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A 1960’s Astatic D-104 Mic in the 21’st century – a real baby boomer

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I made a pass through my basement to see what “valuable radio artifacts” (some call it junk) I could unearth.  I discovered a couple of Astatic D-104 Microphones.  (See more old Mics).  These Mics were made a long time ago and Astatic has a rich history going  back to 1933.

Here is a bit of history from the Wikipedia on Astatic and the D-104

Introduced in 1933, the Astatic model D-104 was popular for its high frequency response which resulted in very intelligible audio.

Its high output voltage was characteristic of crystal elements and its high impedance allowed for direct grid input. The early D-104 mikes used a 1″ thick case and have a large ID tag along with tapped holes for “ring & spring” mounts. The case thickness was reduced in April 1937 and smaller tags were then used and the ring holes eliminated. The “grip” switch stand (“G” Stand) was introduced in January 1938 but didn’t become popular until much later. The early “G” stand bases were gloss black with metal ID tag.

The D-104 continued in production with little change until the 1960s when a solid-state amplifier was added to the “G” stand. In 1976, an eagle and shield was added to the rear cover to commemorate the US Bicentennial. Other variations appeared from time to time until 2001, when production ceased, 68 years after the first D-104 was offered. [4]

The D-104 is often used by CB radio hobbyists and vintage amateur radio enthusiasts as part of their operating activities.

I bought the D-104’s about 5 years ago for use with my collection of vintage Kenwood (see them) and Heathkit (see them) radios.

It Worked the last time I used it !!

Once unearthed I found that one of the D-104’s worked and one did not.  “It worked that last time I used it” is a familiar phrase well known by all  who attend hamfests or flea markets.  At a hamfest or flea market the seller wants to dispose of items in the most expedient way possible.  To say that it worked the last time they used it is a good use of plausibility deniability for the seller (but bad for you the buyer).  If you’re a seller, don’t test the item.  Ignorance is bliss… and this blissful strategy could make a fast sale.  If you are a buyer, don’t forget to ask the seller about the 30/30 guarantee – 30 feet or 30 seconds.  Doubtful you will get any more than this.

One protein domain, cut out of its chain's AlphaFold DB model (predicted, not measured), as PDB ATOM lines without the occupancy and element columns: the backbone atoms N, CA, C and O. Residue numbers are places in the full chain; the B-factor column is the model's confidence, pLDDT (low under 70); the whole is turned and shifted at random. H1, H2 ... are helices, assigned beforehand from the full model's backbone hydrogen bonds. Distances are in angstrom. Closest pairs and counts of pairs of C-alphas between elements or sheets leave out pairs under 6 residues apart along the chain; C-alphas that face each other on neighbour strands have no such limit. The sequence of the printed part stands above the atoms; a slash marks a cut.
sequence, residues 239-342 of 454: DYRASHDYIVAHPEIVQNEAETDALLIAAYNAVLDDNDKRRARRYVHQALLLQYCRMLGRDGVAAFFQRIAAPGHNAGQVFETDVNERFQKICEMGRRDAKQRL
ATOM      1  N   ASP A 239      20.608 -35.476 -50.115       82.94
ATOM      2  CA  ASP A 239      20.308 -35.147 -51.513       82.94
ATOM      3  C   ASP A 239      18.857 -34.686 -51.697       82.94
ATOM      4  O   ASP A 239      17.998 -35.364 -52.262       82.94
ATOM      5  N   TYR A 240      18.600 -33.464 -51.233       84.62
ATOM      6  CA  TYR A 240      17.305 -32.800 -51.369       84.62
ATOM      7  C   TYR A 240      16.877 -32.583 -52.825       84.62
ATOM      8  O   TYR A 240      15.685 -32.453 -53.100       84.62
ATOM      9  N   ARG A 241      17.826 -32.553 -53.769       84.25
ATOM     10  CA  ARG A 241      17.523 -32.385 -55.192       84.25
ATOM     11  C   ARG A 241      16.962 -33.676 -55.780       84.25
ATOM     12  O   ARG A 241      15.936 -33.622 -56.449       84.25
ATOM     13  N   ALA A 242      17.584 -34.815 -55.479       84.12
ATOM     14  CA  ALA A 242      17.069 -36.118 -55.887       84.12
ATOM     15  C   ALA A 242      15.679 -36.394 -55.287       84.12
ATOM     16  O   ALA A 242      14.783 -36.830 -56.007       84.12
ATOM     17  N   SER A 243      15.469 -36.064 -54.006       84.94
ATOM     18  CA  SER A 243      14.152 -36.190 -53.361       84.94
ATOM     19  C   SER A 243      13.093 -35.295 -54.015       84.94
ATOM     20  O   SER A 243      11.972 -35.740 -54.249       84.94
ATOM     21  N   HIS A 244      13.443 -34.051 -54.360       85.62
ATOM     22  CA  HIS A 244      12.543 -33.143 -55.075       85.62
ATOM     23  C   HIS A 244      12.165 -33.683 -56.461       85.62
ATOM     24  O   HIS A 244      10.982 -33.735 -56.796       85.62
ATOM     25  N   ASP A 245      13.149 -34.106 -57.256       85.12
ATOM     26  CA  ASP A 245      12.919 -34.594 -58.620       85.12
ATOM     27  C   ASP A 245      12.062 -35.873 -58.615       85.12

But, both D-104’s really did work that last time I used it.  Really, no kidding. So I have plans for both of these D-104 microphones.  Use one.  Gut one and find out why it doesn’t work – (stay tuned for a posting on this)

The D-104 on a modern radio – the Yaesu FT-7800

The Astatic D-104 was designed in the age of tube radios which require a high impedance microphone.  High impedance is usually 5,000 – 10,000 ohms.  Modern solid state radios generally want a microphone of about 600 ohms impedance.

Would the Astatic D-104’s work with my modern Yaesu FT-7800 dual band VHF/UHF radio?   (read my review of this radio)

Nothing like giving it a try.

Spit and Bailing Wire

Since I was not sure if it would work I jury rigged a setup using a terminal strip, alligator clips, a telephone extension cable, and some paper clips.  It took about 10 minutes to set this up.

Read the rest of this entry »

Written by frrl

January 28, 2012 at 8:24 am

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